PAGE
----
This is no typical mid-life crisis. Poet Priscila Uppal, faced with a very serious and frightening health crisis as she turned 40, reexamined her relationship to everything in her life, including her sense of what it means to heal. Thoughtfully and playfully, with Uppal's famous dark wit and intense scrutiny of the self and language, these poems debate with the tragedies and absurdities of life in the 21st century, leading Uppal to explore dramatic changes of lifestyle, philosophy, physicality, sociability, spirituality, and aesthetics. A stanch advocate of how beautiful life is even in the midst of fear and doubt, her poetry brims with hope and humour and the lust of embracing the world in its many misunderstood and even unwelcome forms of knowledge. From quantum physics and theories of creativity to energy healing and spirit trees, Uppal suggests a mid-life crisis is actually a desperate (and often comic) attempt to heal what may have gone awry and to open up to new possibilities for the future. In other words, a second lease on life goes hand in hand with second thoughts.
About the author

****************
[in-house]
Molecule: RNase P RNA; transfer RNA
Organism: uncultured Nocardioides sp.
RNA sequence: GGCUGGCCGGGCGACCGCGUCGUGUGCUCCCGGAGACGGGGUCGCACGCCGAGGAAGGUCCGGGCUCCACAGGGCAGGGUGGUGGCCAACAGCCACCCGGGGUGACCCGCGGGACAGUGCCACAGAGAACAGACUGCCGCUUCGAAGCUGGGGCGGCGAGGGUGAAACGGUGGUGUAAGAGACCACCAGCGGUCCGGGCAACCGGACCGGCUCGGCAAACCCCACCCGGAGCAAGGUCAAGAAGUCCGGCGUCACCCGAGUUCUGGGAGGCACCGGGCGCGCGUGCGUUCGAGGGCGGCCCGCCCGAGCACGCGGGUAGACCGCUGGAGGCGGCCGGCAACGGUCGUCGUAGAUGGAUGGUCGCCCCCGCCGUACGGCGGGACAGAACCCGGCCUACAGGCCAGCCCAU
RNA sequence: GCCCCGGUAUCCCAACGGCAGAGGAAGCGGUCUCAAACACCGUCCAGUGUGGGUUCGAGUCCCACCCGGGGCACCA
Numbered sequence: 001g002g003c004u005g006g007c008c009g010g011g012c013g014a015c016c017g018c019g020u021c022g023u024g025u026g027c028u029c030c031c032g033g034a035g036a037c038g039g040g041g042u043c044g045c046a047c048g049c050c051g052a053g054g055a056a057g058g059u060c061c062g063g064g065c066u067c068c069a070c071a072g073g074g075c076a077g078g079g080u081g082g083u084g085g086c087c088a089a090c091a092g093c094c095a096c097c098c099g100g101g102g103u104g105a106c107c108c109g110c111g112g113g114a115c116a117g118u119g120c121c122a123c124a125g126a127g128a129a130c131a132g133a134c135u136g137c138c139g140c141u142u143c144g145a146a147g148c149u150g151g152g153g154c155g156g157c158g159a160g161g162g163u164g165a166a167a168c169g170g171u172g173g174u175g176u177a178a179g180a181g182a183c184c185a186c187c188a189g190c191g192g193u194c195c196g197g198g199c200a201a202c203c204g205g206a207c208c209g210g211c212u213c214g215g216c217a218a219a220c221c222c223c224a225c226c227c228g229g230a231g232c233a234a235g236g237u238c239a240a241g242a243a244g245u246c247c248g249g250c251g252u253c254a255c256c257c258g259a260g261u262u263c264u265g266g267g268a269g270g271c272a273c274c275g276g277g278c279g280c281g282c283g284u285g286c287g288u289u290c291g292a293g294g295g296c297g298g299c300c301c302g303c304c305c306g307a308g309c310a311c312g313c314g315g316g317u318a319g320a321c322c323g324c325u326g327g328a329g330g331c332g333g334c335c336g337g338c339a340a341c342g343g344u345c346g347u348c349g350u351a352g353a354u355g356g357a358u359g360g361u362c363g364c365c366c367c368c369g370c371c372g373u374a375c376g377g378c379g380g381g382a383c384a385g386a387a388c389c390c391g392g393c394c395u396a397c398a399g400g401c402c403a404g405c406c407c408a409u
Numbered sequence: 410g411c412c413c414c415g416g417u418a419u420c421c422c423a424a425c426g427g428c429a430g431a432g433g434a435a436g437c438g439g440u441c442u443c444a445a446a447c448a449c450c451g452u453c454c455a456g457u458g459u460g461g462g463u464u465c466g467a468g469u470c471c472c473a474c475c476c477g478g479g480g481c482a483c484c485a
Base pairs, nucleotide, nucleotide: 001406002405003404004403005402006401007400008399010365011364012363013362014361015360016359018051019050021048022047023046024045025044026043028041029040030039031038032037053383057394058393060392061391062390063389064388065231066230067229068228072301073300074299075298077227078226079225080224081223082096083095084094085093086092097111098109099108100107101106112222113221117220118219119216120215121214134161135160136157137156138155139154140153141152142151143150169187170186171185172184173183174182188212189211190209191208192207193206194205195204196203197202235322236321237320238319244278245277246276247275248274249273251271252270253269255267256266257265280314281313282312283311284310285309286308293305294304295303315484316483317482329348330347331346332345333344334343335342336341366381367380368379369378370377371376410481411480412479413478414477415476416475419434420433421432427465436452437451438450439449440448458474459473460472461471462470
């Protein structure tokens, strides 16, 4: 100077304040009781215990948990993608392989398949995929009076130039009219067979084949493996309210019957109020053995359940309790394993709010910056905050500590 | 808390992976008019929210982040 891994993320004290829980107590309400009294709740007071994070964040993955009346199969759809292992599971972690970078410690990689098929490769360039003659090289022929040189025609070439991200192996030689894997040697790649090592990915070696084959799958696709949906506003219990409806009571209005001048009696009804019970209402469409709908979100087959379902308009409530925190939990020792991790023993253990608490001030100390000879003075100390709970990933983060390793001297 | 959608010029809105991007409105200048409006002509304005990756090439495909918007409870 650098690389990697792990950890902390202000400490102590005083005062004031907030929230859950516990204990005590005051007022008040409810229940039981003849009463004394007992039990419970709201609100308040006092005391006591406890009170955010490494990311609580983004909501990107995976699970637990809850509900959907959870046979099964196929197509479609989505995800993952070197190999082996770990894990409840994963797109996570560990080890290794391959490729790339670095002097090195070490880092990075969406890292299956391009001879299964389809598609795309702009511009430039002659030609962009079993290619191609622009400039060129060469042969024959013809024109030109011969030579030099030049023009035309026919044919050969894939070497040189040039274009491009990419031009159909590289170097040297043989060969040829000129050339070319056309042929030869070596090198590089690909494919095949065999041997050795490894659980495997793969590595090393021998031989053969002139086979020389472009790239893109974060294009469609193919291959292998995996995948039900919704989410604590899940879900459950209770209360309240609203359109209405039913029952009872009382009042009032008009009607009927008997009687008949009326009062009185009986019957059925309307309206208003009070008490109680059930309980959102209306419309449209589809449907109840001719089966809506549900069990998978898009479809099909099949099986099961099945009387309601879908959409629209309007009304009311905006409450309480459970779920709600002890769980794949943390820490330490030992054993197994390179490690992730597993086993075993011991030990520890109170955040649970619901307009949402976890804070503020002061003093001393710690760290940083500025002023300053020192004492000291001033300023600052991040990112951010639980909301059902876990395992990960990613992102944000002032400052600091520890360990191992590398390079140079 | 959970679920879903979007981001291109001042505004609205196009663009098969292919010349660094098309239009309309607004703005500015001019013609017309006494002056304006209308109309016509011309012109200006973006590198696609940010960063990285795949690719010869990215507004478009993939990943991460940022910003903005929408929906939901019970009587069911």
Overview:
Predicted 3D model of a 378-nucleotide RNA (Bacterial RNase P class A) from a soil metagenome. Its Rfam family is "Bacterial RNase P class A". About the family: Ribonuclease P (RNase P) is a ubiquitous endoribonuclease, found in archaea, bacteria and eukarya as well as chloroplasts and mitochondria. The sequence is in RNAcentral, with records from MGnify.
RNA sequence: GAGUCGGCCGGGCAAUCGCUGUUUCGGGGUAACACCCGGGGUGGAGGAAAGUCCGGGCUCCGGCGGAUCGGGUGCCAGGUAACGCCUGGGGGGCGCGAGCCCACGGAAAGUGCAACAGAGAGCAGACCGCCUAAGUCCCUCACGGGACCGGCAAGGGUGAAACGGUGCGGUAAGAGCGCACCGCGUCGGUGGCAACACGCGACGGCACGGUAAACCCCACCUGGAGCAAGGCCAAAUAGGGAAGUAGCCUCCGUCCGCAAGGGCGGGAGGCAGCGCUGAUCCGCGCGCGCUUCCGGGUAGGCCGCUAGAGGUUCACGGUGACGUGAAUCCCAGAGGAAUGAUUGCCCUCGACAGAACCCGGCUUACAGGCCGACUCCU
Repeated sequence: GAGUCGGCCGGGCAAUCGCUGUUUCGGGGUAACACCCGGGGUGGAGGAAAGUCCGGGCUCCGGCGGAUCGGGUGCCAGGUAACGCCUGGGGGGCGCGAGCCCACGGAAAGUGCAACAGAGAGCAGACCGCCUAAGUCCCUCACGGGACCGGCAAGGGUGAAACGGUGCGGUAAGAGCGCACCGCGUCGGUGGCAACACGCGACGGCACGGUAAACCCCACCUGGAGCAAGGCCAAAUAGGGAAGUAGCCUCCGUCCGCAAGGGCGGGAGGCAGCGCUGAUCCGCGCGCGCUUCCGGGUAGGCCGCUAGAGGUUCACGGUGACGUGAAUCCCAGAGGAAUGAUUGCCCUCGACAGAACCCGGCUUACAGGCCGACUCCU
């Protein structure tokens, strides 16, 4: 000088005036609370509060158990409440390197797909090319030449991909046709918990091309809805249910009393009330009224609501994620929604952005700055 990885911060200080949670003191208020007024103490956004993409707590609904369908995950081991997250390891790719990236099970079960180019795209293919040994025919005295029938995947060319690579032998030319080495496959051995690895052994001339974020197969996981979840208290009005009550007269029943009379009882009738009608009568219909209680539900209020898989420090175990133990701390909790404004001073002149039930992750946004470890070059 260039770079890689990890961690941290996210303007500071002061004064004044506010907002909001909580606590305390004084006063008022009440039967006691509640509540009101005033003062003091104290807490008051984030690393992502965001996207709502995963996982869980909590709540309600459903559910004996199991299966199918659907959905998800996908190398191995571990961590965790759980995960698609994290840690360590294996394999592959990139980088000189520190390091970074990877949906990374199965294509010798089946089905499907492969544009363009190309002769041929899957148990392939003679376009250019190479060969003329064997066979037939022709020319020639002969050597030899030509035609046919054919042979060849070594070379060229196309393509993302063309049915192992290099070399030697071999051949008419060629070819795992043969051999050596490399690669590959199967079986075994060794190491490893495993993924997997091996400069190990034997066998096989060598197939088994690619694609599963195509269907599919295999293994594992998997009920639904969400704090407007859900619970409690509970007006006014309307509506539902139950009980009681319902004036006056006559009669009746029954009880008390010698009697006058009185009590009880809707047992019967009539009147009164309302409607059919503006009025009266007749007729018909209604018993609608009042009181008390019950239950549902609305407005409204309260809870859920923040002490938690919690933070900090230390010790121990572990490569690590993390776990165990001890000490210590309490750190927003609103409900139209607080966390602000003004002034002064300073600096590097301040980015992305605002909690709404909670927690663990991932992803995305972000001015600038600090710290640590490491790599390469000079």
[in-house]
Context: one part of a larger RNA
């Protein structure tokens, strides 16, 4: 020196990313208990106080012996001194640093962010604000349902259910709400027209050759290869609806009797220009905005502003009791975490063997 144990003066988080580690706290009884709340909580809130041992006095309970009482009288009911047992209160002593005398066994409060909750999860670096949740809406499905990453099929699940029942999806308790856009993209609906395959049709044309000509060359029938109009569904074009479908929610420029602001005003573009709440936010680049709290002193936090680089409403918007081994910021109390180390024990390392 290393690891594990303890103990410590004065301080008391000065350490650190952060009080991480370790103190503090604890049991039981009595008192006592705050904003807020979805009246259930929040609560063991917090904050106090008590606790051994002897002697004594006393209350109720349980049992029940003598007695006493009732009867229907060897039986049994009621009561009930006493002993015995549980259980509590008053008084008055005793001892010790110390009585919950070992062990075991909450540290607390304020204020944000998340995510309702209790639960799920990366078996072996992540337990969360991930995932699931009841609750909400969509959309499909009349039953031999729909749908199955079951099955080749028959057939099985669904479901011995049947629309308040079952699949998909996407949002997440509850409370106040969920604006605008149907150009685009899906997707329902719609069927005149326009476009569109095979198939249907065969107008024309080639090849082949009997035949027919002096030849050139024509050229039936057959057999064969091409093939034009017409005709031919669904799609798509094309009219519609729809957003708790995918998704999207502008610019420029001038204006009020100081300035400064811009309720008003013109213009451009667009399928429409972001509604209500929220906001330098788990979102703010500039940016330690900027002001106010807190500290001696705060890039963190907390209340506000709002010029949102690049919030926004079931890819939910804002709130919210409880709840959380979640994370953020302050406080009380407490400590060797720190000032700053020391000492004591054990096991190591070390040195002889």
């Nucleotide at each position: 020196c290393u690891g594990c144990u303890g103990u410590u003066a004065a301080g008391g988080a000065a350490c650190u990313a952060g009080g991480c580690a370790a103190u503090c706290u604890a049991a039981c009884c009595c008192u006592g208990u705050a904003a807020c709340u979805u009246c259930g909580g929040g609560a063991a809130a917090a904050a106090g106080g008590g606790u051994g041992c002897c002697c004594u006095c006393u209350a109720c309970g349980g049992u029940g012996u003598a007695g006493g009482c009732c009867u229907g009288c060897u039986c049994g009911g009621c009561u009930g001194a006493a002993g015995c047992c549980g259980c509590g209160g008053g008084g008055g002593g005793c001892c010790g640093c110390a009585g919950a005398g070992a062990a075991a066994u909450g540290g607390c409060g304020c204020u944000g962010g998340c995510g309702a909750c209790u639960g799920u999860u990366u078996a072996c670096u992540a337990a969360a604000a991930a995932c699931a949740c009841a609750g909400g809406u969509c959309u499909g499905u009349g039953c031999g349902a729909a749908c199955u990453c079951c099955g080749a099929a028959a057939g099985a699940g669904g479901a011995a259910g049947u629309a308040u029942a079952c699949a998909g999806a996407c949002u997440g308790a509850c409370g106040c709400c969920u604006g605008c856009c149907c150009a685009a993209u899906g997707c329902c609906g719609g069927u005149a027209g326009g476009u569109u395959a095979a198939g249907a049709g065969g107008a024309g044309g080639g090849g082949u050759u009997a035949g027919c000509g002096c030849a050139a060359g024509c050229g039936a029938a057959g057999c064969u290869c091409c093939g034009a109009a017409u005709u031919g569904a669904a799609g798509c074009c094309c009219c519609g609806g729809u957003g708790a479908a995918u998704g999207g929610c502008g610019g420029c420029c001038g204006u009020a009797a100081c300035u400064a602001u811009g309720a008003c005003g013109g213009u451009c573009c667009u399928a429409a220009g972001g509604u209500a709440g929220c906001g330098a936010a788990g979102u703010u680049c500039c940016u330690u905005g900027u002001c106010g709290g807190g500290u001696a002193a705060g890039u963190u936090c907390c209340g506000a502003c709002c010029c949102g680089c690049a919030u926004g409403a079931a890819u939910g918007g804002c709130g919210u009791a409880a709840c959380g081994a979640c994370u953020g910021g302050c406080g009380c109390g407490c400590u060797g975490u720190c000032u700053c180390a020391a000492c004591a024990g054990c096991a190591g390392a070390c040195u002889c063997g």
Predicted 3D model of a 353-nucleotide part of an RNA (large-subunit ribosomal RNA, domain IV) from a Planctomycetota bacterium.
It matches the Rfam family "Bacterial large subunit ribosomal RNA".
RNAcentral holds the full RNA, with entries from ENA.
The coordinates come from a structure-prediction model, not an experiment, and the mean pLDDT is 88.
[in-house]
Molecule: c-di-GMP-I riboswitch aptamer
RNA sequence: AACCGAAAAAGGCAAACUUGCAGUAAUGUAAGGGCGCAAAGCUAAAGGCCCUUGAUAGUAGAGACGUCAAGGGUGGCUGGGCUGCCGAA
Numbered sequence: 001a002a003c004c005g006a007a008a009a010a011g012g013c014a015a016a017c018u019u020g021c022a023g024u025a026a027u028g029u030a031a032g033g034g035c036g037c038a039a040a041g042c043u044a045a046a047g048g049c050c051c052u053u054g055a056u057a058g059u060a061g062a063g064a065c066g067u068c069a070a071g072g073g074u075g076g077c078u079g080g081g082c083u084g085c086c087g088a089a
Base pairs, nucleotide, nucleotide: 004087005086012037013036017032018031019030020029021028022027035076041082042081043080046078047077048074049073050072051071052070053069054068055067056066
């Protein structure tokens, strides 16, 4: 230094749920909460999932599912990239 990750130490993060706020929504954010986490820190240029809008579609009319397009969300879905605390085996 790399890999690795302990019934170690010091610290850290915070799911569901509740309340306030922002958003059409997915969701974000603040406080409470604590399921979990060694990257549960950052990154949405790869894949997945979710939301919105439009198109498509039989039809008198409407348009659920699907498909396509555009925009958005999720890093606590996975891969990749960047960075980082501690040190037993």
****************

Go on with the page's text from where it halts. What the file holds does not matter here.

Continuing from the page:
Dr. Priscila Uppal is a Toronto poet, fiction writer and York University Professor. Among her publications are nine collections of poetry, most recently, Ontological Necessities (2006; shortlisted for the Griffin Poetry Prize), Traumatology (2010), Successful Tragedies: Poems 1998-2010 (Bloodaxe Books, U.K.), and Winter Sport: Poems and Summer Sport: Poems; the critically-acclaimed novels The Divine Economy of Salvation (2002) and To Whom It May Concern (2009); the study We Are What We Mourn: The Contemporary English-Canadian Elegy (2009), and the memoir Projection: Encounters with My Runaway Mother (2013; shortlisted for the Hilary Weston Prize and the Governor General's Award). Her work has been published internationally and translated into Croatian, Dutch, French, Greek, Italian, Korean and Latvian. She was the first-ever poet-in-residence for Canadian Athletes Now during the 2010 Vancouver and 2012 London Olympic and Paralympic games as well as the Roger's Cup Tennis Tournament in 2011. Six Essential Questions, her first play, had its World Premiere as part of the Factory Theatre 2013-2014 season, and will be published by Playwrights Canada Press in 2015. Time Out London recently dubbed her ÒCanada's coolest poet.' For more information visit priscilauppal.ca